If is smart about it, and manages to get the major operating systems on board, they could easily make a huge mark on the PC market. I personally wouldn't mind seeing CPUs with the IBM/Freescale logo on it inside my computer. (And if AMD is smart about it, they'll use their previous relationship with IBM to get some Power-based CPUs with their logo on it.)
  • compton
    I wondered about the cell. I remember the hype surrounding the PS3 launch and recounted in this article. I wasn't sure what ever became of it aside from the PS. It sounds like it could be useful in a low power setup, maybe you could make some kinda Linux/Cell powered competition to the Atom. I mean, the PS3 already kinda is, except the low power part. I always wanted to try installing Linux on my PS, but didn't try it before updates killed the official option.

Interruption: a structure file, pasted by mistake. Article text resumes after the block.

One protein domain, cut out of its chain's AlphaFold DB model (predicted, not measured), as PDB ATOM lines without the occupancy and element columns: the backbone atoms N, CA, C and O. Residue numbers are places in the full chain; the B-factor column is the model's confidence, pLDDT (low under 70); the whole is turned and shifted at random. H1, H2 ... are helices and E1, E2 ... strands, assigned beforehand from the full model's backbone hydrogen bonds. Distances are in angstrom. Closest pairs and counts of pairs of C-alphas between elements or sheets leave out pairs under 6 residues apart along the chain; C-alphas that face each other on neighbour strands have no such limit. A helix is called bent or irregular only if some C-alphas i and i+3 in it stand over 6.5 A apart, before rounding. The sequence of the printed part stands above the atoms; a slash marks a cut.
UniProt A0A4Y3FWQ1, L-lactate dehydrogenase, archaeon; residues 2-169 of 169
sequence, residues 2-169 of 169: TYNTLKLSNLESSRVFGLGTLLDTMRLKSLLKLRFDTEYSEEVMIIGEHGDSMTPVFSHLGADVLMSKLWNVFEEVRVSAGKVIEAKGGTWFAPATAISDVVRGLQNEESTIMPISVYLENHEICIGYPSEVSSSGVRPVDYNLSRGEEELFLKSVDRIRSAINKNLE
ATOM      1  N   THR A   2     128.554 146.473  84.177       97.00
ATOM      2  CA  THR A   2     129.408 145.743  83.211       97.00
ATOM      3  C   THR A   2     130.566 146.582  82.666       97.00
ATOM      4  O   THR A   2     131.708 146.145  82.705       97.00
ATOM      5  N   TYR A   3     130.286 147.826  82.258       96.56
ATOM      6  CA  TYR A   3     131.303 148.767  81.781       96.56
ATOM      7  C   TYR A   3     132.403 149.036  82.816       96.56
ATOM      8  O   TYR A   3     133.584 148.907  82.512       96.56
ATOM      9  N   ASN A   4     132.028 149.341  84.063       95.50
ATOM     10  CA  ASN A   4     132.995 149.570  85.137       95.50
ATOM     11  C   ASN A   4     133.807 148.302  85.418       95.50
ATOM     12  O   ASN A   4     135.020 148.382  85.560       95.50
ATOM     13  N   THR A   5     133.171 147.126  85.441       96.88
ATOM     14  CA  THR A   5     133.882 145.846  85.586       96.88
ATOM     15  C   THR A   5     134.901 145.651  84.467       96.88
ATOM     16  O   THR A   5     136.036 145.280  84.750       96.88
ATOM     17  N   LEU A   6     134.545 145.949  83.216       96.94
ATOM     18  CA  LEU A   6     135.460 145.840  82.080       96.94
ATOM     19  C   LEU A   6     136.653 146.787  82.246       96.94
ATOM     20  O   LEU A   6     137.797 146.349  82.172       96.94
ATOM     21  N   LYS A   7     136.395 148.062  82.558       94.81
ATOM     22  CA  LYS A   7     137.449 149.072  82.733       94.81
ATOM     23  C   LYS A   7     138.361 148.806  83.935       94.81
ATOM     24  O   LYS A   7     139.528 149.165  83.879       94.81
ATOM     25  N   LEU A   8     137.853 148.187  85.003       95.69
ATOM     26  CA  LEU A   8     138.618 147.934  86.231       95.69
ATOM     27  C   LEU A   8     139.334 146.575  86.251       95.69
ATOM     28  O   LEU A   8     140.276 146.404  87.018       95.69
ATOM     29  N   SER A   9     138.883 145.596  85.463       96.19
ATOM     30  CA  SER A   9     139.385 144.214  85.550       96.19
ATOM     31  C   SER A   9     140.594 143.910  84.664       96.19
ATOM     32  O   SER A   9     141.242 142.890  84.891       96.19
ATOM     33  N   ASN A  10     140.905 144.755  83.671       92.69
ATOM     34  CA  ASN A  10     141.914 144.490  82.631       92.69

• micr0be
    it is important to note that the cell has an architecture designed from the ground up based on SPE (synergistic processing elements) these SPE cores behave differently then standard x86 architecture and are made to be superior in intense gaming mathematical calculations and NOT general day to day multi-tasking and general computing capabilities.

    comparing the Cell processor to either Intel or AMDs current x86 line up would yield extremely poor performance for the former.
  • exodite
    The Cell may be interesting from a hardware perspective but unless it's easy, trivial even, to leverage its power into software and user experience it'll continue to elicit shrugs for the foreseeable future.

    I'd actually be surprised if the PS4, whenever it arrives, uses the same architecture. Unless it's aiming to be backwards-compatible, unlikely as that may be.